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Securities, Regulations, and DAOs

May 19, 2022


In this, the latest installment in our series about decentralized autonomous organizations (DAOs), we’re looking at securities and regulatory concerns. Our first alert was an overall explanation of DAOs, and our second looked at the tax implications of DAOs.

To remind you, a DAO is a mechanism that empowers groups with common interests to serve a broad range of purposes through smart contracts on a blockchain. A DAO can raise a lot of money quickly and its members decide collectively what to do with that money by voting. No bank is necessary. For example, ConstitutionDAO raised money to bid at auction on a copy of the U.S. Constitution (it was outbid), and UkraineDAO quickly raised money to assist Ukraine after the Russian invasion. Many cryptocurrency projects are now forming DAOs to govern themselves. The hottest questions in the cryptoverse focus on how digital assets—and DAOs, in particular—will be regulated.

Are DAOs subject to securities laws? Maybe.

There are many types of DAOs: Protocol DAOs, which issue tokens; Collector DAOs, which acquire collectibles; Social DAOs, which allow people to meet other like-minded people; and Creator DAOs, where members create, distribute, consume, and value content. It is not yet clear in what circumstances—if any—the Securities and Exchange Commission (SEC) or a court would view the tokens that DAOs issue to be “securities,” as defined by the federal securities laws, and thus subject to the SEC’s regulatory framework and oversight. According to the Supreme Court’s Howey test—the test that is most typically applied to digital assets—an “investment contract” must satisfy the following four elements to be considered a “security”:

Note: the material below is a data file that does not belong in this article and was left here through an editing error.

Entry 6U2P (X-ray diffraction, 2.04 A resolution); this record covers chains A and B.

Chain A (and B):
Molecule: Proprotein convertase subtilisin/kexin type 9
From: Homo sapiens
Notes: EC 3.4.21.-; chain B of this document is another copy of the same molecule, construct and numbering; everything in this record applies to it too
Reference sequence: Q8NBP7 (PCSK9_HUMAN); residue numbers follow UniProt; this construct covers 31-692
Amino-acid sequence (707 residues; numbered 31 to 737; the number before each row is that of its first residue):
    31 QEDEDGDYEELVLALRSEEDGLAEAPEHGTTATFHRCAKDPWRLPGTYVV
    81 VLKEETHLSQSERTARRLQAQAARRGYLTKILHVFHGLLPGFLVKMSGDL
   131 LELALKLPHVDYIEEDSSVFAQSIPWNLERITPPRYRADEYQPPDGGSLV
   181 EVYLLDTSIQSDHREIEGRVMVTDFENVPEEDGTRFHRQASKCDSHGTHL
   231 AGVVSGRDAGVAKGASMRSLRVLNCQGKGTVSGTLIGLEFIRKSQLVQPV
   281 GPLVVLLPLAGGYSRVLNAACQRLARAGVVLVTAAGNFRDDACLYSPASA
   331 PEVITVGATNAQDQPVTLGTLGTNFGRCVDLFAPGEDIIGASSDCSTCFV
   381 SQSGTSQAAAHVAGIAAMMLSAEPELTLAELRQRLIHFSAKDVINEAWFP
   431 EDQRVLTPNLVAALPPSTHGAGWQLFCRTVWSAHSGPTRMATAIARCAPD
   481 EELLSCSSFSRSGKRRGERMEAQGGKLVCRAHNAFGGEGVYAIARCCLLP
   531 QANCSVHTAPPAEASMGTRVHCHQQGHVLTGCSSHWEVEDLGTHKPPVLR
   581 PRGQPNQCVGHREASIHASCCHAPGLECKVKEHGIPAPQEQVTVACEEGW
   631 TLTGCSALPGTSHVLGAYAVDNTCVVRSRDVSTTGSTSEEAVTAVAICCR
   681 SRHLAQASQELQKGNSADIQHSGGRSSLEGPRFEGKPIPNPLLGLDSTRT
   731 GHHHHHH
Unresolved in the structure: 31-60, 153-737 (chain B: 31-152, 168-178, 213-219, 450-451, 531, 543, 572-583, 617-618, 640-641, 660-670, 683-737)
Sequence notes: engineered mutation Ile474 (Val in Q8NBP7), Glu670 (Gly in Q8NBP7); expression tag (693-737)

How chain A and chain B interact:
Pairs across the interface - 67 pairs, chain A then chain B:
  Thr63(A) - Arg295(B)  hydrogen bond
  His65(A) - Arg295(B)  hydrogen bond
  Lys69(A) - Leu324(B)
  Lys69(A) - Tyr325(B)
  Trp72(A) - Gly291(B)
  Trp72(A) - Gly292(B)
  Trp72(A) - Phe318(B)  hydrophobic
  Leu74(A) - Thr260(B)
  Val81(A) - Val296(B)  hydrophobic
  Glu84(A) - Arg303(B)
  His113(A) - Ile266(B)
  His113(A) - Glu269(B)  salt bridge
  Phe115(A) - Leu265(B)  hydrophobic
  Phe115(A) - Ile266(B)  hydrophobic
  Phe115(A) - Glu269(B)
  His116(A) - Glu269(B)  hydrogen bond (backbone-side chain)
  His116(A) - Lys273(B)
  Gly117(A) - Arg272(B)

• an investment of money;
  • in a common enterprise;
  • with a reasonable expectation of profits; and
  • to be derived from the efforts of others.

Courts have not yet addressed whether DAO tokens are securities. But what the SEC has said about digital assets and DAOs, when considered with case law in other contexts, offer some context for thinking about the regulatory framework for digital assets—one that ideally will seek to balance innovation with investor protection. Of course, as with most digital assets, there are credible arguments that DAO tokens do not satisfy at least one of the four “investment contract” elements. But the strongest arguments may lie under the fourth element, the efforts-of-others element, because of DAOs’ decentralized nature.

DAOs are so new, the SEC probably hasn’t published anything about them, right? Wrong.

Although today’s frenzy about DAOs and other digital-asset projects might suggest that DAOs are brand new, the SEC addressed the DAO concept almost five years ago. The SEC’s July 2017 “The DAO Report” detailed its investigation into an organization named “The DAO,” which was intended to function like a decentralized venture capital firm. In 2016, The DAO sold $150 million of “DAO Token” digital assets to the public, with the intention of investing the token holders’ aggregated funds in digital-asset projects and later distributing returns to the token holders. The token holders could either keep their tokens in hopes of reaping returns later, or convert their tokens into other digital assets on third-party platforms. Each token granted its holder a vote in DAO governance matters, including in selecting investment projects and deciding whether profits would be reinvested or distributed. The DAO’s promoters selected a group of managers called “curators,” who performed security functions and managed governance for the organization.

The SEC concluded in its report that DAO tokens were “investment contracts,” and thus subject to U.S. securities regulations. Focusing on the Howey test’s fourth element—whether the asset holders expected any profits to be generated by the “efforts of others”—the SEC concluded that The DAO’s success depended largely on the efforts of its promoters and the curators, who monitored operations, safeguarded funds, and determined which investment proposals would be submitted for a vote. Individual DAO token holders, in contrast, did not determine which proposals would make it to a vote; they were also not provided with enough information to make informed choices about their votes; and they were limited in their ability to communicate effectively and coordinate with one another. So, the thousands of token holders, who knew each other only through pseudonyms, had little choice but to rely on the curators to further the organization’s goals. This, according to the SEC, satisfied the efforts-of-others element of the Howey test.

Has the SEC published anything since the 2017 DAO Report? Yes.